Last Days in Ocean Beach: Reckoning with the Anthropocene

by on April 23, 2018 · 2 comments

in Ocean Beach

Photo by Doug Porter

Originally posted April 23, 2018

By Jennifer Cost

I have spent a lot of time in the past thirty years kayaking, hiking, and backpacking in the western United States–in Alaska, the Sierra Nevada, the Lost Coast, the Wind River Range, the Bob Marshall Wilderness, the Beartooth/Absarokas, the Grand Canyon, the Anza Borrego Desert, and the San Juan part of the Colorado Rockies.

On every backpacking trip for the past twenty years, I have walked through or around larger and larger areas of charred forest, and from most mountaintop views, rust brown swaths of dead conifers cut through the healthier dark green forest of the surrounding mountains.

In the backcountry, I routinely scan the sky for foreboding plumes of smoke, and once a year find myself walking through a smoky haze, wondering if this hike would be my last. I have always walked out. But for millions more of the world’s species, there is no escape from fire, drought, dying oceans, and epic deluges.

Jim Miller’s beautiful and searing novel, Last Days in Ocean Beach, brings the reader to reckon with the Anthropocene: how we proceed in the face of mass extinction, humans’ willful denial of the enormity of loss, and finally how we grapple with these losses as we must move forward. I found myself swimming easily in the narrative flow, as if Miller had opened a fast-moving current, plunging me into the midst of everything I had thought, dreamed, wished, and dreaded in my life-long love of the world’s wildernesses.

Located in the still gritty, non-gentrified San Diego Ocean Beach neighborhood, we first find the lovable main character, William (after William Blake), as he wakes up to rogue parrots squawking outside his window. Soon after, we meet others in William’s humble apartment complex whose lives intersect. I found myself completely taken with William’s friends and colleagues, who search for meaning and purpose as climate change, consumerism, and fossil fuel consumption hasten the demise of every living thing.

I found the characters’ squaring with our bleak prospects a relief and incredibly sad, and was drawn into great conversations, humor, and a deep appreciation for life as we still have and know it. One such moment happens with William and Alexander talking over a couple of IPAs as they dive into such concepts as Bill McKibben’s “change blindness.” The conversation is smart, effortless, and humble. Alexander explains to William:

“ [. . . ] as the natural world is progressively degraded, each new generation grows up with less biodiversity and a more thoroughly impoverished experience of the natural world. So, in a sense, human imagination, so long tethered to the wonders of the world as a source of inspiration, is undergoing its own kind of extinction,” mused Alexander.

“Exactly. And what do we do about this?”

“Get me another beer and I’ll come up with something.” William smiled and went to grab two more IPAs as Alexander sighed and took in the reddish-gold sky and the shining path to the sun on the water. William came back quickly with the beers.

Last Days in Ocean Beach finds us at the edge of the world as we have known it, and Miller’s characters show us in their lives both small and grand, what Howard Zinn calls an “optimism of uncertainty.” In these lives is the fabric of solutions that will slow our ecosystems’ demise.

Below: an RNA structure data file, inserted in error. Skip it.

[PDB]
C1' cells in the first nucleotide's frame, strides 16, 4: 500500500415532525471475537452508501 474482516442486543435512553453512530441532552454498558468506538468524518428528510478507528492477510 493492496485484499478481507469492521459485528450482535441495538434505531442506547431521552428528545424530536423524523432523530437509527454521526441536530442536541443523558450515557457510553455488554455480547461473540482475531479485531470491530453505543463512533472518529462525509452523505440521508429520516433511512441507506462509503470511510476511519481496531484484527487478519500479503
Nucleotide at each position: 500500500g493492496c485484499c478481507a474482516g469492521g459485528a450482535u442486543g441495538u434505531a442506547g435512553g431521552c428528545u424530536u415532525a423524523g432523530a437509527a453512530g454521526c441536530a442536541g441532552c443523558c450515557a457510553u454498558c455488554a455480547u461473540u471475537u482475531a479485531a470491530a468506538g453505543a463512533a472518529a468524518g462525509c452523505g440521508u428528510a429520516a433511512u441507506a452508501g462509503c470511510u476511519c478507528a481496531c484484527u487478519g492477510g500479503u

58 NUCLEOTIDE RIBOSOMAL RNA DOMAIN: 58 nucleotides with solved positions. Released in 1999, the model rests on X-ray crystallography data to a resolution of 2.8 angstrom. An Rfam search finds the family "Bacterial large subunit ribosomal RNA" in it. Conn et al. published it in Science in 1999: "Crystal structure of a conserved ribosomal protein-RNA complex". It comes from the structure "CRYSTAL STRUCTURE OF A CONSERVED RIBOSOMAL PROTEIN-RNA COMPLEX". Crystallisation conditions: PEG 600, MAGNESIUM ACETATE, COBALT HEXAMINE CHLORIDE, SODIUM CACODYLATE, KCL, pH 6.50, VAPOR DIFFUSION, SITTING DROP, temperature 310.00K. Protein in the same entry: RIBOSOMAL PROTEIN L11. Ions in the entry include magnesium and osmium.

“What did Ursula LeGuin say? We need writers who can deal with the hard times to come?” Alexander asks William.

Jim Miller is one writer we all need to read as he takes us through a range of experience and emotion; in this book, we see how we might consider how to love, grieve, and hope in what feels like the end times.

Jennifer Cost is a Professor of English at Mesa College and leads hikes for the Sierra Club


Last Days in Ocean Beach is the story of William, a scientist working at the Center for Extinction Studies, a think tank at the College of the Sun funded by a green billionaire. William lives “on the border between dread and wonder” as he desperately works to raise the alarm about climate change and its dire consequences to an apathetic public, learns to live with grief and hold on to love. Along the way, we meet the residents of his wonderfully shabby apartment complex in Ocean Beach–bikers, hippies, skate punks, adventure tourists, reggae singers, aimless young professionals, Iraq war veterans, decadent retirees, a hospice nurse, and a Buddhist monk, all of whom are searching for something, looking to live more fully. Last Days in Ocean Beach is a blues song moaning and rocking the beach party at the end of the world.

“Jim Miller’s protagonist observes what each one of us knows–we’re all heedlessly driving and flying our way to oblivion. At a time when our planet is under siege, this important novel explores how delicately our individual lives and our relationships are woven into its future and the future of human life.”

–Sandra Alcosser, author of Except by Nature

“Jim Miller manages to find real warmth in the cold light cast by our apocalyptic moment; this is a rare instance of actually dealing with, instead of attempting to ‘fix,’ the cascade of emotions and ideas that naturally come from the immensity of the challenges around us.”

–Bill McKibben, author of Eaarth

For more information on City Works Press and to buy a copy of Last Days in Ocean Beach, go here:

{ 2 comments… read them below or add one }

Brett May 12, 2018 at 2:43 pm

I can’t wait to read this! Solid review.


editordude December 27, 2019 at 1:05 pm

Dear readers – as we head into the last days of the year, we’re re-posting some of our favorite posts from this year; some are slightly out of date – please don’t let that get in the way of your reading pleasure – and join us in some reflection of 2019.


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